Messiaen wrote Vingt regards sur l’Enfant-Jésus between March and September 1944. The origins of the work lay in a request from the writer Maurice Toesca for twelve short piano pieces to accompany his poetry on the Nativity in a radio production. However, Messiaen strayed extensively from his brief to produce his largest, most ambitious work to date. Vingt Regards places enormous technical and musical demands on the pianist; it is a work of great contrasts, ranging from the aching tenderness of Regard de la Vierge, through the awesome mystery of L’échange (referring to the divine trade whereby God became man in order that men could become gods) to the primal brutality of Par Lui tout a éte fait. Today, the work is rarely heard in full, though shorter sections or individual movements are often included in recital programmes.

The twenty Regards, variously translated as ‘gazes’, ‘aspects’ or ‘glances’, are twenty contemplations on the Infant Jesus, seen from different perspectives; in other words the Regard du Père represents a contemplation on Jesus by God the Father, Regard de l’étoile by the star, Regard de la Vierge by the Virgin,and so on.

The architecture of the work is informed by many elements important to Messiaen’s thinking, such as numerology, birdsong, Hinduism and mathematically constructed melodic lines and rhythms. There are three main cyclic themes which appear in different guises throughout the work. The most significant of these, the Thème de Dieu (Theme of God) is heard at the very opening of work. It represents all aspects of the Holy Trinity, and its most prominent appearances occur in every fifth movement (the number five being the sacred number of the Hindu god Shiva). In No 1 it represents God the Father; in Nos 5 and 10 God the Son; in No 15 God the Holy Spirit; and in No 20 the Church as the Body of Christ. The shared theme of movements 2 and 7, the Thème de l’étoile et de la Croix (Theme of the Star and the Cross), marks both the beginning of Christ’s life (the star) and the end (the cross). The third cyclic theme is the Thème d’accords (Theme of Chords), a series of four chords in no particular rhythm which is heard in various forms throughout the work. A fourth recurring theme—the Thème d’amour (Theme of Love), heard in Nos 6, 10, 19 and 20—was used by Messiaen in several later works, including the Turangalîla-Symphonie and Cinq rechants.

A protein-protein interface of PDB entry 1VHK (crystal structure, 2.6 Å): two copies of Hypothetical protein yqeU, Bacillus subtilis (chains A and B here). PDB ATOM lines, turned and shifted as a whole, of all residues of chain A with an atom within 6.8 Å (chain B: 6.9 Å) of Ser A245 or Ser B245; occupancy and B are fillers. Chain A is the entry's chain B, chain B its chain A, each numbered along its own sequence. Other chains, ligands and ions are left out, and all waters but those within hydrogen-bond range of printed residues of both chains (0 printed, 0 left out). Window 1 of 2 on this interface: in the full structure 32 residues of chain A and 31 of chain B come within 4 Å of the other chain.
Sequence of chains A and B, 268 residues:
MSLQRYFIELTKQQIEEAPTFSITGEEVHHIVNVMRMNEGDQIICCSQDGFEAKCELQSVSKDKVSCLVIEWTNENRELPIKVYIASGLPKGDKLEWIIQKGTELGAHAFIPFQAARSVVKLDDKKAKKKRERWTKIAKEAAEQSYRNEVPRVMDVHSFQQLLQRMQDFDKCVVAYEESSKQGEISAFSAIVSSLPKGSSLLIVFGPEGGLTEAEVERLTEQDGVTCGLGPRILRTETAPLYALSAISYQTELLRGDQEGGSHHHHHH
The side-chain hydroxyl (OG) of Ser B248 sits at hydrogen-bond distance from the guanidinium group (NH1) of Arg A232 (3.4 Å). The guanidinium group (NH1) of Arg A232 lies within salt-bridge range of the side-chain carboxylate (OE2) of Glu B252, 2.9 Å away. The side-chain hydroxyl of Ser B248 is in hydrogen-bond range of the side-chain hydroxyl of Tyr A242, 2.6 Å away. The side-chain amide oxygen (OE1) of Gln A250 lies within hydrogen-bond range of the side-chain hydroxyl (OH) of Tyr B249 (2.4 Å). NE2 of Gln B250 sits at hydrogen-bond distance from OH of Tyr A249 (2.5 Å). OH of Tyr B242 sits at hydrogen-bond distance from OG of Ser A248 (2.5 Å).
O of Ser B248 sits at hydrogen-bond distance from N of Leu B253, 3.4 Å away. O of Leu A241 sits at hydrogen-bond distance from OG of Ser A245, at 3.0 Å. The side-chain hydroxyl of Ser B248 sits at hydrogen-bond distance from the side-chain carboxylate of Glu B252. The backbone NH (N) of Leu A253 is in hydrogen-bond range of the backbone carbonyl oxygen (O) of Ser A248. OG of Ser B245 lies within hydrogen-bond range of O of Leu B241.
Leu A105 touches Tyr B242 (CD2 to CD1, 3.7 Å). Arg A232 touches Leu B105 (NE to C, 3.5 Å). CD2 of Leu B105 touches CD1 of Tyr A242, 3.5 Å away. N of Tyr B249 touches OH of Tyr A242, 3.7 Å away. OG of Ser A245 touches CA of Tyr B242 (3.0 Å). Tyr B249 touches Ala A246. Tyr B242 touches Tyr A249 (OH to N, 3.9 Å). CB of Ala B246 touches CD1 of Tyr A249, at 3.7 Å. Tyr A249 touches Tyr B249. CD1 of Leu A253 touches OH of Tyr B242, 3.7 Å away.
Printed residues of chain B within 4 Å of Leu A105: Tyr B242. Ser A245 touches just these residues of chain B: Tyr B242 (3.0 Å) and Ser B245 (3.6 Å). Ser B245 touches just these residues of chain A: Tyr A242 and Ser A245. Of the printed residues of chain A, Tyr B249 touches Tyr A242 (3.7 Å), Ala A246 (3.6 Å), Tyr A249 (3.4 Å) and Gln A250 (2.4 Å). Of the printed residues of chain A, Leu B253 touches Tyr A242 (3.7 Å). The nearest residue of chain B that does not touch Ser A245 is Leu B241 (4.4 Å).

Messiaen makes clear markings throughout the score of Vingt Regards to help the performer understand both the context of the music and the sound he was looking for. The cyclic themes mentioned above are marked each time they appear. In the movements which feature birdsong, the name of the bird is noted in the section that evokes its song. Vingt Regards was the first work in which Messiaen features birdsong as a melodic element as opposed to a mere effect. This is most evident in Regard des hauteurs in which we hear the song of the nightingale, blackbird and the lark. Elsewhere in the score, sections are marked with the names of orchestral instruments, such as the xylophone in Regard de la Vierge, bells in Noël and the tam tam and oboe in Regard des prophetes, des bergers and des Mages. This gives an insight into how Messiaen conceived the music. An entry in his diary dated 31 May 1944 suggests that he was considering making an orchestral version of the work, though this idea was never realised.

Vingt Regards had its première on 26 March 1945 at the Salle Gaveau in Paris with Yvonne Loriod, the work’s dedicatee, who was only twenty-one years old at the time. The event divided critical opinion, with one critic paying homage to ‘a very great musician who proclaims himself triumphantly in the Vingt Regards sur l’Enfant-Jésus’, while another vehemently asserted that the composer was ‘attempting to translate the sublime utterances of the Apocalypse through muddled literature and music, smelling of the hair-shirt, in which it is impossible to detect either any usefulness or pleasure’. Over half a century later, the work has stood the test of time and is regarded today as a keystone in twentieth-century piano repertoire.

David McCleery, 2009